For the final interview in our series of Biosphere alumni stories, we met with Henri Yoki and Panu Ahola, who came to the programme to work on Exaum, their solution that aims to accelerate the green energy transition through innovative grid balancing technology.
Grid balancing refers to the continuous management efforts of transmission system operators (TSOs, such as Fingrid in Finland) that are needed to sustain the standard fixed frequency of 50 Hz in national power grids. This is done by setting up and tendering a market of reserve- and balancing operators.
With the increasing influx of renewable energy sources on the market, grid balancing is more in demand than ever before. Exaum offers an affordable and flexible option for it through the use of AI to predict and optimise the use of industrial-scale electric heating: “Before coming into Biosphere, we hadn’t truly understood how impactful our solution can actually be to society. We want to accelerate the clean energy transition, and this really was the best place to learn about impact,” says the CTO of Exaum, Ahola.
Although Ahola didn’t have previous experience in entrepreneurship, he came into the programme with an open mind: “My background is in automation, and I worked for 15 years in the corporate world. I think these grass-roots entrepreneur circles are a refreshing change. I now have a better sense of control in my working life, and I’m freer to think about what I actually want to pursue in life and how I can do something that genuinely matters,” he reflects. Henri Yoki, on the other hand, had founded and exited two other companies before Exaum, making it his third venture. Nevertheless, he also feels that Biosphere’s diverse group of entrepreneurs has been an exceptionally powerful force in nurturing an understanding of how important and multifaceted making an impact truly is: “It’s been really refreshing to be surrounded by so many different people with different projects and points of view. We are lucky enough to also have a humanist Paolo Micheletti in our own team who balances Ahola’s and my business and engineering perspective with a human approach,” CEO Yoki says.
Indeed, both Ahola and Yoki name the programme’s sense of community as its most motivating factor: “I’ve been an entrepreneur for many years, and sometimes it can be incredibly lonely,” Yoki says. “In Biosphere, it was clear from the start that there was this wonderful group of other entrepreneurs to share knowledge with, who could provide us with many new ideas. You never know where the best advice comes from. The programme has also provided access to many inspiring people in the wider start-up ecosystem, which is alive and well here in the capital region!”
Throughout the programme, Ahola and Yoki have developed their business concept further: “We already had our business model somewhat in place and we had a general idea of where we wanted to go with it. In Biosphere, we’ve been developing our model further, while also designing and building our MVP, so that we can prove that we know this technology inside and out and that we’re able to provide a viable product for the market,” Ahola describes. Yoki and Ahola both agree that the mentoring they received throughout the process has been a key factor in their growth: “We’ve gotten a lot of concrete advice from our mentors, Florence Korhonen and Aki Luukkainen. They have real experience on how to handle things and they have shown us how to work in the smoothest way possible,” says Yoki. Ahola agrees, saying: “They hold a lot of knowledge, particularly in finding different sources of funding in the sustainability sector. Their advice has been very, very helpful to us!”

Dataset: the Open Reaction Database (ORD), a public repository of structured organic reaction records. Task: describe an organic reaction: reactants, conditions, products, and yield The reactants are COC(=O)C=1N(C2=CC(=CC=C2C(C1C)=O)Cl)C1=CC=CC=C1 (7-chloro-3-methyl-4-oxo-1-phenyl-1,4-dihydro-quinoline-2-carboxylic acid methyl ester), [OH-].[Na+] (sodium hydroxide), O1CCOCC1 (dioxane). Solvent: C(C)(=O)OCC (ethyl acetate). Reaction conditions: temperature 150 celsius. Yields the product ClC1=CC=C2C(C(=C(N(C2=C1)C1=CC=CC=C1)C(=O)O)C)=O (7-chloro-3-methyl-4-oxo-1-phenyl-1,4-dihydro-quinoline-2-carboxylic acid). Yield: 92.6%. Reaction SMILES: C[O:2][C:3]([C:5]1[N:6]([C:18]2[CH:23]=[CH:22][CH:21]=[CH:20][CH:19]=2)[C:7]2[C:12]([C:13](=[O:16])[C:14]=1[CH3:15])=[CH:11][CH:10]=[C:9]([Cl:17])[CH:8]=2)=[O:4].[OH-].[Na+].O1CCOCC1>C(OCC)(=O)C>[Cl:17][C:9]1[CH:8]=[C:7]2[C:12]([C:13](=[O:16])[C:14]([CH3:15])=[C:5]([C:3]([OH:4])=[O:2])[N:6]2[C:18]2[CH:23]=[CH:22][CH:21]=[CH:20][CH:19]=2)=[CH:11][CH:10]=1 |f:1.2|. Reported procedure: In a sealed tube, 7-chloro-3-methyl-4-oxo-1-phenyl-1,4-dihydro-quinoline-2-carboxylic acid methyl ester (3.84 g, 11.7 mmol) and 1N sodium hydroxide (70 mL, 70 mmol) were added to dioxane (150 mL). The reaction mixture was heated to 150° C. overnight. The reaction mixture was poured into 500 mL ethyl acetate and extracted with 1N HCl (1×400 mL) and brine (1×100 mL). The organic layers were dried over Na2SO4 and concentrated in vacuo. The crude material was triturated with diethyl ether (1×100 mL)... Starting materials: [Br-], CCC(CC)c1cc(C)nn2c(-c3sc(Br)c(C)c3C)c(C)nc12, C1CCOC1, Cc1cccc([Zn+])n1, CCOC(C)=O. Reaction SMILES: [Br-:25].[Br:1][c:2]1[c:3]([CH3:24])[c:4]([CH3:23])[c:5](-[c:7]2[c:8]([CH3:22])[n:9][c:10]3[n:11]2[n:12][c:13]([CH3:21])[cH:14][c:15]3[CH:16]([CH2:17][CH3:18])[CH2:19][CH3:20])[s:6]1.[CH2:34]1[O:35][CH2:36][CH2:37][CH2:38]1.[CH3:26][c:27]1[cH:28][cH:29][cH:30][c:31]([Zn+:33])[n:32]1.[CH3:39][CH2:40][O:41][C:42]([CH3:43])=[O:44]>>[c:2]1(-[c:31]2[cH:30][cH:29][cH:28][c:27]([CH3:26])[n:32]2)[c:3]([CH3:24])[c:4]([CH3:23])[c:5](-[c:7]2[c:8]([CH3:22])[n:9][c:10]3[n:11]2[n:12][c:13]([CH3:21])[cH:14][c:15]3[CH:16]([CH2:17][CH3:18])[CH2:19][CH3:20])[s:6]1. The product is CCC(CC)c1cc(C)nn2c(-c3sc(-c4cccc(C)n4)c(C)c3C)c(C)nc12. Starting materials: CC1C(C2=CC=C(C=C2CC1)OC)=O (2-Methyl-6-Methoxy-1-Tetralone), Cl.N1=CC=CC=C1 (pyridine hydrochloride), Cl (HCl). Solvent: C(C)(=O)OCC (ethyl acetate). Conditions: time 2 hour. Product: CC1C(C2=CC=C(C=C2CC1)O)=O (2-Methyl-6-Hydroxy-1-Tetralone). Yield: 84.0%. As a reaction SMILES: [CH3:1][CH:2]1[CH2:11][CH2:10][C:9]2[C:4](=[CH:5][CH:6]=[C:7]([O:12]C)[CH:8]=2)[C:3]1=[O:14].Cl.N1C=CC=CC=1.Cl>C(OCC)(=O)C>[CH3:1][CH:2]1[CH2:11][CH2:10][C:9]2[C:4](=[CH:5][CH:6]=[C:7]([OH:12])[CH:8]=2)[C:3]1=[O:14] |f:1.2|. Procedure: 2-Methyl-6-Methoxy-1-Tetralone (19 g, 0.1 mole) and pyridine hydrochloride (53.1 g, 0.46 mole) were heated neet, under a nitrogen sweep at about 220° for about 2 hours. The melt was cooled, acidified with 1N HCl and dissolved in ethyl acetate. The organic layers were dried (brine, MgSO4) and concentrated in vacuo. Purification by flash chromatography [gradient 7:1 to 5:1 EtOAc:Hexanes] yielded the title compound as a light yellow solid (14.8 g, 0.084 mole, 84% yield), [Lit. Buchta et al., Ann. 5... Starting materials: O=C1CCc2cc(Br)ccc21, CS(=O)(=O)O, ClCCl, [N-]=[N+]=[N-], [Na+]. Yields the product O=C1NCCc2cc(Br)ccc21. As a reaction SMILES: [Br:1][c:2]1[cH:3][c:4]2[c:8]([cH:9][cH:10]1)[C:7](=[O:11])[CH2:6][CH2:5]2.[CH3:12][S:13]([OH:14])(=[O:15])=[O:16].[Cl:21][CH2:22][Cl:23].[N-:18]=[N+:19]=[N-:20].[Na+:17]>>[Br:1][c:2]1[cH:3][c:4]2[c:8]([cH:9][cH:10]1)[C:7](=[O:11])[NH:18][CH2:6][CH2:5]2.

Looking back, Yoki and Ahola feel proud of the leaps their solution has taken over the past six months: “We’ve become more and more sure about our technology and about the impact of our solution—that there’s a real need for what we’re doing. We’ve grown from a simple idea to having an actual, meaningful product. That has been a huge thing for us,” Yoki phrases. But what’s next for them? “Right now, our goal is to show that we can do this. That we have the technology and that we can create a large-scale business around it. Then we need to show that we can scale and operate on an international level, and take on new markets,” says Yoki. The team eagerly looks forward to a future in which all energy comes from renewable sources: “In a sustainable future, fossil-based energy production no longer exists,” Ahola says. “That’s the future we want to see, and want to get to quicker,” Yoki adds.
The call for applications to the next round of Biosphere is open until 13 August. See the programme webpage for more information or contact project manager Pedro Gensini at firstname.lastname@example.org or through LinkedIn.